Yes-No votes suit the will of the ruler, rather than the will of the people

A letter from Peter Emerson:

Friday, 4th June 2021, 9:00 am
A student briefly stops the Chinese Army in Tiān’ānmén Square in Beijing in 1989, shortly before the authorities carried out a massacre of the pro reform protestors

Today, June 4, marks the 32nd anniversary of the deaths of hundreds, maybe thousands, of pro-democracy students in Tiān’ānmén Square in Beijing.

The decision on military intervention was taken by the Communist Party Politburo Standing Committee, it is said, by majority vote, approved by a margin of just one member.

As happens so often in politics, of all hues, the leaders choose the question, a vote is held ... and on most occasions, the question is the answer.

Sign up to our daily newsletter

The i newsletter cut through the noise

Letter to the editor

Thus it was with Napoléon in his three referendums; Hitler had four such plebiscites; David Cameron’s third was the Brexit referendum, which failed of course; while Boris Johnson had his ‘get Brexit done’ majority vote in the Commons.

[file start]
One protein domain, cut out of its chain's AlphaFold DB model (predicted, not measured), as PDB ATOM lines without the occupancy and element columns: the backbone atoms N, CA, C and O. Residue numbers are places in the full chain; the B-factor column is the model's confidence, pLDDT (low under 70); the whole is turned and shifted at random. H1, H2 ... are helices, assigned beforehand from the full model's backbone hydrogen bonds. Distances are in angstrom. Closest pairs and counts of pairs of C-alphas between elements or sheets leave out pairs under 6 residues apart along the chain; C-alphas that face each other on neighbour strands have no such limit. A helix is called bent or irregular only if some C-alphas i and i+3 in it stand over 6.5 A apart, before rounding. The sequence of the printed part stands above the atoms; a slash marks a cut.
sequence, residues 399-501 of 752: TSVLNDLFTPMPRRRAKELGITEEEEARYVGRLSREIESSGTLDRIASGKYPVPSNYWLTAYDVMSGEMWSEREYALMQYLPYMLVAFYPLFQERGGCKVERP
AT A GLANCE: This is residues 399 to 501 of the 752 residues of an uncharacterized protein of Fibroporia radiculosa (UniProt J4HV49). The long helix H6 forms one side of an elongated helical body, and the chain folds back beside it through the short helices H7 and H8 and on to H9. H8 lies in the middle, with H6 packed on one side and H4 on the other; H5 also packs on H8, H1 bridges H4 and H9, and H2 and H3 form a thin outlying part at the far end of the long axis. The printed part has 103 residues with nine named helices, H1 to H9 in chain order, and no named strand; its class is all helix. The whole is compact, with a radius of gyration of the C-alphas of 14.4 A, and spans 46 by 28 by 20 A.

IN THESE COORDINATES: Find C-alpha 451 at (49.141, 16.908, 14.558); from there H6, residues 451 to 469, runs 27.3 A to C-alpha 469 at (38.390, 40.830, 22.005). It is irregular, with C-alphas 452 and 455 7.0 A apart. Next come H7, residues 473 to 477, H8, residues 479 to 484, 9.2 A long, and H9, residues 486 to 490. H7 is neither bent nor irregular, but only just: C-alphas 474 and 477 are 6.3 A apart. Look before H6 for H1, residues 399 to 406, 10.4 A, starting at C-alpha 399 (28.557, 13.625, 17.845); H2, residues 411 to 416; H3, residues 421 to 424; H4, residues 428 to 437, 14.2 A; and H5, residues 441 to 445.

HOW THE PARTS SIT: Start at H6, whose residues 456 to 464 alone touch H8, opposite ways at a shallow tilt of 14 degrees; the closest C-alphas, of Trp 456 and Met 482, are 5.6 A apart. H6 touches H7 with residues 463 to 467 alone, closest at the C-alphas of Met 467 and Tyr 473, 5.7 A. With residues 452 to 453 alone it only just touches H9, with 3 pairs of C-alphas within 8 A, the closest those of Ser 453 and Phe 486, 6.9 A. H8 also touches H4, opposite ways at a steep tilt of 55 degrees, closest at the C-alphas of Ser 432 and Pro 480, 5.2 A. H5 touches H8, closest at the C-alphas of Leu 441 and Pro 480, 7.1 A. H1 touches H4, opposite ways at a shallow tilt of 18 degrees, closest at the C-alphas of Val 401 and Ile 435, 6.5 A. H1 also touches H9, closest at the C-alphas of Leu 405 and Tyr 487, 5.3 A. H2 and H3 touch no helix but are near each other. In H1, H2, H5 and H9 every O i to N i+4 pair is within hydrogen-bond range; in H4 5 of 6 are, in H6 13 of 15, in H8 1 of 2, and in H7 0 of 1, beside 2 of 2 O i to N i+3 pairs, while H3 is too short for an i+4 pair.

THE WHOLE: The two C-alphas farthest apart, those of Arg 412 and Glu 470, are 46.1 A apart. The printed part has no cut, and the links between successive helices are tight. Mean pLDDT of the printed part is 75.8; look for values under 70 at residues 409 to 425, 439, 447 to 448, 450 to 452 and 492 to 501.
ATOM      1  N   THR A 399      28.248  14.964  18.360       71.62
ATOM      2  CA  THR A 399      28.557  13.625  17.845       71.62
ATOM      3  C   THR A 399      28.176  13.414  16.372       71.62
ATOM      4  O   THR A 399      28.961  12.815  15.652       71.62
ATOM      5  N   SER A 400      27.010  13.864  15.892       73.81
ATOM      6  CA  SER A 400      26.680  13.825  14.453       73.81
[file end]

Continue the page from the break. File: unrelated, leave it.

Such top-down politics often has little to do with “the will of the people” or the will of parliament, more with the will of the ruler.

It’s time we reformed the 2,500-year-old binary vote.

After all, when choosing our representatives, we would not want a North Korean type of election, “Candidate X, yes-or-no?”

Both in parliaments and in referendums, however, decision-making is binary: “Option X, yes-or-no?” or at best, “Option X or option Y?”

But just as multi-candidate elections are possible under a range of voting procedures, so too decisions can be taken in multi-option and even preferential ballots.

Pluralism is possible.

Peter Emerson, Director, the de Borda Institute, Belfast BT14

——— ———

A message from the Editor:

Thank you for reading this story on our website. While I have your attention, I also have an important request to make of you.

With the coronavirus lockdown having a major impact on many of our advertisers — and consequently the revenue we receive — we are more reliant than ever on you taking out a digital subscription.

Subscribe to and enjoy unlimited access to the best Northern Ireland and UK news and information online and on our app. With a digital subscription, you can read more than 5 articles, see fewer ads, enjoy faster load times, and get access to exclusive newsletters and content. Visit now to sign up.

Our journalism costs money and we rely on advertising, print and digital revenues to help to support them. By supporting us, we are able to support you in providing trusted, fact-checked content for this website.

Alistair Bushe